- Slow down. Ah, this one is hard because we all excel at being over-achievers, especially city dwellers. But the best thing we can do for our overall health and well-being is to slow down instead of trying to cram so much in one day. In New York, sometimes I would look at people and feel we were all safely sealed in a pseudocollective trance, frantically active in a way that swallowed up the existence of a meaningful inner life, almost as if we are afraid to have one. By the time I left, my relationship with my inner world was estranged, namely because I was always focused on what was next in my conquests. Yet in order to discover what would be truly enlivening for me, what was healing and enriching, I needed to slow down and do the whole mindfulness thing for real. But slowing down can be surprisingly scary because it opens up a space in which we fully emerge, whether we mean to consciously or not. That’s how I discovered Ayurveda – a sophisticated approach to wellness practiced in India for at least five thousand years, and that’s how I ended up in Kerala, its birthplace. Through the lens of Ayurveda, the act of slowing down is seen as fundamentally antiaging and the foundation of good health in general. It also helps us reach a higher state of consciousness.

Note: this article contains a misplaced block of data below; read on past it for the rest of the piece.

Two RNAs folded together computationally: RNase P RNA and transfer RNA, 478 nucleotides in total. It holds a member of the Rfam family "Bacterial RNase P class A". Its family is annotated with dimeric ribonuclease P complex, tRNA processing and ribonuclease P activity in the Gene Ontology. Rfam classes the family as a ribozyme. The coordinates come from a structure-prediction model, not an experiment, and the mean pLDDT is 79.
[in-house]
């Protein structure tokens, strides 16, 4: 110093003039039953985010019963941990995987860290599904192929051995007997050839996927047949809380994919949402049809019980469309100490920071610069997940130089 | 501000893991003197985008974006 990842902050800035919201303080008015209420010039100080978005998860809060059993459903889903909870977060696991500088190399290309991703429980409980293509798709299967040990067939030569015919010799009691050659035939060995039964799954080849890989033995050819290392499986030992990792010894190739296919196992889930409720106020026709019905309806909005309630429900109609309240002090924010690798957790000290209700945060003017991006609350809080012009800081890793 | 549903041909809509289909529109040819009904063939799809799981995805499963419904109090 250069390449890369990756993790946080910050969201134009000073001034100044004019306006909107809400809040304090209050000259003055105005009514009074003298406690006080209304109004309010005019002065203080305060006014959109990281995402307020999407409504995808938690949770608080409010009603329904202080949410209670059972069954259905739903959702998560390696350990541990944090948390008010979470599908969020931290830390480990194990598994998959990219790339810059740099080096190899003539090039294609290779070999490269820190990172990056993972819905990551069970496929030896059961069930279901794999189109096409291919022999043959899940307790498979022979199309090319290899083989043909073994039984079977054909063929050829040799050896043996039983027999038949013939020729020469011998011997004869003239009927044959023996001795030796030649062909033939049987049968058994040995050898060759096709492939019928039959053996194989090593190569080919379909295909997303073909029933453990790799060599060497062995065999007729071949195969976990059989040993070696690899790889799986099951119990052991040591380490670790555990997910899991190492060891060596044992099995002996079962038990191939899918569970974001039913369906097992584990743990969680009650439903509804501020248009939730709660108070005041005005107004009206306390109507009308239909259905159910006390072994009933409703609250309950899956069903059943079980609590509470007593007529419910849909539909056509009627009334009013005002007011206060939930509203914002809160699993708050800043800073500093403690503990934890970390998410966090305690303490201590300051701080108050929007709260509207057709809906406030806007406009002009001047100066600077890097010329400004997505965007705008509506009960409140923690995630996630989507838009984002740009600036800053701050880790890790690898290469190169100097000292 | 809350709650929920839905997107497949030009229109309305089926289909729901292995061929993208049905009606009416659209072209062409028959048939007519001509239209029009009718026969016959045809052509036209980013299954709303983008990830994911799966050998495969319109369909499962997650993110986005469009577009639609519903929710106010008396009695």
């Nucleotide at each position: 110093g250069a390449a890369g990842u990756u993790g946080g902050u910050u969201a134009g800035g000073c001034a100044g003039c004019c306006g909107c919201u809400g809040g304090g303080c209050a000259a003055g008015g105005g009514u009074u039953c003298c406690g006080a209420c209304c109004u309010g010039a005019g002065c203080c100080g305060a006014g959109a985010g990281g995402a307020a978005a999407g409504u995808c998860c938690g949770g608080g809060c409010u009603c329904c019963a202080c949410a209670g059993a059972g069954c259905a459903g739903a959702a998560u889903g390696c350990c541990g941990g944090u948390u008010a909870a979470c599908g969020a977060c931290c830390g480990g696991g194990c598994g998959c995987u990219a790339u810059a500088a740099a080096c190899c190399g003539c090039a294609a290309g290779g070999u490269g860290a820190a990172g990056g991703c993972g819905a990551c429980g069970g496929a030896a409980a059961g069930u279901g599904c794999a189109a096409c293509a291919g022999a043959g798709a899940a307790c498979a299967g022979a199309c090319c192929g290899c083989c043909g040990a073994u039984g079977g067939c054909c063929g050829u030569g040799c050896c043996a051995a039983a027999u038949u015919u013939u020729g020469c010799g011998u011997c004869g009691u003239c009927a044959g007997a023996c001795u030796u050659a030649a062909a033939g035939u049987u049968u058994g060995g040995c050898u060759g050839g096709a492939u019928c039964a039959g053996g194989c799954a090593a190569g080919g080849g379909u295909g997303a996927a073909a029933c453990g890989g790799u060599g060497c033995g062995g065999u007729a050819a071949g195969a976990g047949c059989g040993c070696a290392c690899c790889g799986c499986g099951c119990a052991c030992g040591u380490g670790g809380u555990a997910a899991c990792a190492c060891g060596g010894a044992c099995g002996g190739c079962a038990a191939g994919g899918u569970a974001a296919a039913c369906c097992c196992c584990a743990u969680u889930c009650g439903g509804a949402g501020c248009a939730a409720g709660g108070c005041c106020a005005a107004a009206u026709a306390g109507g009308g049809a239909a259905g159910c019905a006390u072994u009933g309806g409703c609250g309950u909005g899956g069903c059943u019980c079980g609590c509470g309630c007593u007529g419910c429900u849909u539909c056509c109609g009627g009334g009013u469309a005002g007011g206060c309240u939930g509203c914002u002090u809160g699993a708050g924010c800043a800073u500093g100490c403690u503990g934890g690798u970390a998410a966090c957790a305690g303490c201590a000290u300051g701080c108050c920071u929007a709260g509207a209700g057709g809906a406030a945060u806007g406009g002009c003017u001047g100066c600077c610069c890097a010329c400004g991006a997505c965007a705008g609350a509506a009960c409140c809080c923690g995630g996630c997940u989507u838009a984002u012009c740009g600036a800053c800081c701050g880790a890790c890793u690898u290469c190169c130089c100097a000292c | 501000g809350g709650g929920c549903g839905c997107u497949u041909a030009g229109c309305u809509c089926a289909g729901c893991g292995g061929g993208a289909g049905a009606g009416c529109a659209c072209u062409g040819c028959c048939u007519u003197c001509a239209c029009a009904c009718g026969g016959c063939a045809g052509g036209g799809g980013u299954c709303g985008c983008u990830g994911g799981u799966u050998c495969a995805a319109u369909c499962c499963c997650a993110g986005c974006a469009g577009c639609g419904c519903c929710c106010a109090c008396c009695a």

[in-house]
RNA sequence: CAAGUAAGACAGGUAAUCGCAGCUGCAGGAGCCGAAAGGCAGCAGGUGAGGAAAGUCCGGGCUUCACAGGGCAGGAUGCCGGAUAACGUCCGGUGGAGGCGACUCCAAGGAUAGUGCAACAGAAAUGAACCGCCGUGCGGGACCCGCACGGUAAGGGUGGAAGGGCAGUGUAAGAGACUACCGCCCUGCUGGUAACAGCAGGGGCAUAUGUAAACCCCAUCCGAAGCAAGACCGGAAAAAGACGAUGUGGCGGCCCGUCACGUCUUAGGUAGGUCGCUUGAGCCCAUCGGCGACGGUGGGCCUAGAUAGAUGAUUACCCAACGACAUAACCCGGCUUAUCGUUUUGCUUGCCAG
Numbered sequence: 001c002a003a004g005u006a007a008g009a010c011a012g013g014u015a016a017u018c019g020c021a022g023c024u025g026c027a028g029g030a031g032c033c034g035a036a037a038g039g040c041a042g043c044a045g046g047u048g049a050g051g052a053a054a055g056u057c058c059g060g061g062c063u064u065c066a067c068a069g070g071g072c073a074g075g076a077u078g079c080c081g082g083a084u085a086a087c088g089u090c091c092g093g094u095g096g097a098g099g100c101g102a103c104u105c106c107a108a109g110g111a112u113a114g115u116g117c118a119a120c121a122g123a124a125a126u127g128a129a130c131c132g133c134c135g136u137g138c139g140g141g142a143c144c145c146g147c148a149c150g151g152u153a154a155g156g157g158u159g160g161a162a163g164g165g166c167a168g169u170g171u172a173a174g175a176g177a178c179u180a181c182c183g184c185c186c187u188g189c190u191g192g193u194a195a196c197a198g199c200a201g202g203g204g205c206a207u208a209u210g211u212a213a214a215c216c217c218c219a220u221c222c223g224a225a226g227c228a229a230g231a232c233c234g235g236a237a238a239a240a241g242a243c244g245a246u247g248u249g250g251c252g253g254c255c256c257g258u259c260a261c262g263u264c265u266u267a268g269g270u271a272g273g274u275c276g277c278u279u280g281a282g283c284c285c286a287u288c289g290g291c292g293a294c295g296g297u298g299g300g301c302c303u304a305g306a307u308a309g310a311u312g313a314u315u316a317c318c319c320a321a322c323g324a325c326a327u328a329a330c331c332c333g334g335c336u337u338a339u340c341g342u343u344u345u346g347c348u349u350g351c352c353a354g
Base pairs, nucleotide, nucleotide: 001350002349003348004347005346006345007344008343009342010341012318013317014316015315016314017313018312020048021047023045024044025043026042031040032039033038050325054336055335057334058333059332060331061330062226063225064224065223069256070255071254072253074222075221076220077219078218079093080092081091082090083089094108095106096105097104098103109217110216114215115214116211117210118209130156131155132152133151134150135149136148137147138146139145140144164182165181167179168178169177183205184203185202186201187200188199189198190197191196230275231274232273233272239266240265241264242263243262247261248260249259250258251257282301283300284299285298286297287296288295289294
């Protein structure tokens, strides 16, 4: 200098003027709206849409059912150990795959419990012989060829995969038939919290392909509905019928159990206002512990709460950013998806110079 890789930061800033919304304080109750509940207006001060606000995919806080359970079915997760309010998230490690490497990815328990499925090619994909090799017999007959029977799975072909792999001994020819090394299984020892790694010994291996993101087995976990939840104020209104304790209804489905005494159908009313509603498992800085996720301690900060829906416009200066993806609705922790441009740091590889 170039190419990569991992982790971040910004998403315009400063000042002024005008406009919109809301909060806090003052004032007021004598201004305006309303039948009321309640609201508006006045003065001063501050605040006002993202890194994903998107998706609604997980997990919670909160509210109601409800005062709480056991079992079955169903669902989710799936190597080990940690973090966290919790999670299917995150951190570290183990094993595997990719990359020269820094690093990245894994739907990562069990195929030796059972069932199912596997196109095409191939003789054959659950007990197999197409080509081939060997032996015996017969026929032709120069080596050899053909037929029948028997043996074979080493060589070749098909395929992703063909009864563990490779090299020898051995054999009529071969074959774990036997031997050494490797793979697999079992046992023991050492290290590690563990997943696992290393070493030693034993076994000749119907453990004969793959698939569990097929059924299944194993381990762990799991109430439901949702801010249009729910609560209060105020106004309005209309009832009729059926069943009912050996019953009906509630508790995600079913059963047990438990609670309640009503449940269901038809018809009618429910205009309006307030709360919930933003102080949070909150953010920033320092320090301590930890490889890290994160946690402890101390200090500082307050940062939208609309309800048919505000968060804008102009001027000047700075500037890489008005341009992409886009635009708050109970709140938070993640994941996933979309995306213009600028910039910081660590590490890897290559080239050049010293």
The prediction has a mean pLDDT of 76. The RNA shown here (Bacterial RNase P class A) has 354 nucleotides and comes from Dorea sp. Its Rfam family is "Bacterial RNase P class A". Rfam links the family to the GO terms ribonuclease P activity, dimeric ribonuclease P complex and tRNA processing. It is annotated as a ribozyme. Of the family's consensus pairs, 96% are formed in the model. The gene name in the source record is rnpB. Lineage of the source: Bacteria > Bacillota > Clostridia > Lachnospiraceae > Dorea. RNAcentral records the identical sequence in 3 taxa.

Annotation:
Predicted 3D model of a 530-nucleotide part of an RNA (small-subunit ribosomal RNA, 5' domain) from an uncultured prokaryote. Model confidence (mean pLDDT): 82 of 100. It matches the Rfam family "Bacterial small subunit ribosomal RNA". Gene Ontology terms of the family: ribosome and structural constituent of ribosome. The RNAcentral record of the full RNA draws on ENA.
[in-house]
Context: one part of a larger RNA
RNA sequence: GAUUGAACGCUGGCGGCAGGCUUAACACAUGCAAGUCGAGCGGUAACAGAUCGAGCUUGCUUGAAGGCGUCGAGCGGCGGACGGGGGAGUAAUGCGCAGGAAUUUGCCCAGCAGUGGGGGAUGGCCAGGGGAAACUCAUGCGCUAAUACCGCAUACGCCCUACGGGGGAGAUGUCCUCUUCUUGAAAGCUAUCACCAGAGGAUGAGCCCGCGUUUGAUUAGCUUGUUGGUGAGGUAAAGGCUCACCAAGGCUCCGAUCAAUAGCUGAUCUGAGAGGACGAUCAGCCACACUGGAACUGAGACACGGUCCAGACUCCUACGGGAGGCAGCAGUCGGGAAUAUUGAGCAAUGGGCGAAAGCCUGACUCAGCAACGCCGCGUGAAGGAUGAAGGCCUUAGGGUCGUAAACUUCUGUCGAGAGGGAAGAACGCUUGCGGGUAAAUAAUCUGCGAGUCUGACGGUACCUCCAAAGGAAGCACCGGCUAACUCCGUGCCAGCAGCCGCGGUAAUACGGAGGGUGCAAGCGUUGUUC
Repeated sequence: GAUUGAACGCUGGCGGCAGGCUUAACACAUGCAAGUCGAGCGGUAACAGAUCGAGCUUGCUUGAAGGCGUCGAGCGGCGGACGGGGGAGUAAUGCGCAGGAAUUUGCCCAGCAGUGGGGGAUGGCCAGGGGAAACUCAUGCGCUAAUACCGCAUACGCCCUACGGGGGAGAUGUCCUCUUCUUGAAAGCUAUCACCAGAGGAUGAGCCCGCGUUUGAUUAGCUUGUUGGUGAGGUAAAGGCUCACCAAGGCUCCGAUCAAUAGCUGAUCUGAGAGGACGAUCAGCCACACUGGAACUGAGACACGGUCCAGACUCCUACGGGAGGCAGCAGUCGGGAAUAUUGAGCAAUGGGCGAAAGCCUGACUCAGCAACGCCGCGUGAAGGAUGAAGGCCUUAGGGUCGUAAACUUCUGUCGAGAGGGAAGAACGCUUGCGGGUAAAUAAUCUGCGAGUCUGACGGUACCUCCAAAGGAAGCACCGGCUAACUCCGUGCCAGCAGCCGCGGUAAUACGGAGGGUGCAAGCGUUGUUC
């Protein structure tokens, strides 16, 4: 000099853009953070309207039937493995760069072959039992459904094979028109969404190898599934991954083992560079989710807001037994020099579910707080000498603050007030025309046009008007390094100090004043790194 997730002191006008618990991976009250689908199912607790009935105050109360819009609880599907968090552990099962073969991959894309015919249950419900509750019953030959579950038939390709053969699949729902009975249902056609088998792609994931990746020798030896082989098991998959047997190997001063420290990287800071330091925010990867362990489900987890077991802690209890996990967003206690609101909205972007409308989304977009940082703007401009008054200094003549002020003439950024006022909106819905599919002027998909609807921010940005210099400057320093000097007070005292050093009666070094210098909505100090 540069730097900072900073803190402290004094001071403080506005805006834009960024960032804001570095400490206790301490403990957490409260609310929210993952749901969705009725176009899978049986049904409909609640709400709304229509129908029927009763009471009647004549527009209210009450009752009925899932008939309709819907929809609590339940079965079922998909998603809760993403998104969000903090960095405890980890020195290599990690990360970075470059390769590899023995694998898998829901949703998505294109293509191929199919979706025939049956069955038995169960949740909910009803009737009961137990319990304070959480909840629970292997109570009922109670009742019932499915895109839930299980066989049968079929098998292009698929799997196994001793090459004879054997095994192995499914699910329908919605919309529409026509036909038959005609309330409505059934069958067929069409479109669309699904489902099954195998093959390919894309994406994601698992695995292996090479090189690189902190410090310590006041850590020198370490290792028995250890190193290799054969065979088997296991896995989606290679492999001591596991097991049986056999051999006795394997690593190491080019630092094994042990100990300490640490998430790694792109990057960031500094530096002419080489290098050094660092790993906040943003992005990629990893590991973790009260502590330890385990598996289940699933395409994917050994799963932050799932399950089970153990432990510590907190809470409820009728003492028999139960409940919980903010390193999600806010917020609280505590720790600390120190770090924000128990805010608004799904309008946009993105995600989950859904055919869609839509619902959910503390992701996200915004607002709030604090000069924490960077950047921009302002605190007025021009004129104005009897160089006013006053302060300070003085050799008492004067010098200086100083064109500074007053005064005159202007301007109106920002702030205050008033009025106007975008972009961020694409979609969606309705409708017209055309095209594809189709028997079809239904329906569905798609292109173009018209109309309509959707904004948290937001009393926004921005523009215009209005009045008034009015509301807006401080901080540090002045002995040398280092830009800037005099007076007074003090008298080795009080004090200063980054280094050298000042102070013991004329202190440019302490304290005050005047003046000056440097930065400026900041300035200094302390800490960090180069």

- Mindful eating. I love a New York slice as much as the next girl but I don’t know that I had the healthiest diet while I was hopping from studio to studio all those years I lived in the Big Apple, even as a long-time vegetarian. Miniscule kitchens do not lend themselves to gourmet meals, at least not in my experience. So one of the things I invested in on my Man Fast was healthy eating. In fact, Hindus believe that their lives are stages in the progression to enlightenment, that the mind is the cause of bondage and also the agent of its release. With less residue clogging the body, it is able to inform the mind and the soul; the pathways of communication are not blocked by things like chocolate-frosted doughnuts (tasty as they are). While away, I made an effort to gently nourish my body. I followed the principles of upayoga samstha, the art of eating in Ayurveda: I consumed warm food as it is better for digestion, unlike food that is too hot or too cold; I took my meals at the same time each day, sitting down in a calm, quiet atmosphere, where I did nothing else but eat; I sipped warm water thirty minutes before my meals and nothing during; and I ate with my hands instead of silverware. I knew all of this would help improve my ability to make decisions with my body, leaning on its innate intuition, get in touch with the somatic wisdom of it, instead of always turning to my fickle mind, which never seemed to have my best interests at heart but catered exclusively to my attention-grabbing ego. Not drinking alcohol made me feel more connected to my body, so I also kicked this habit while I was on my extended retreat. Word of advice, if you want to cultivate greater self-awareness, be careful with what you put in your body. It can make all the difference.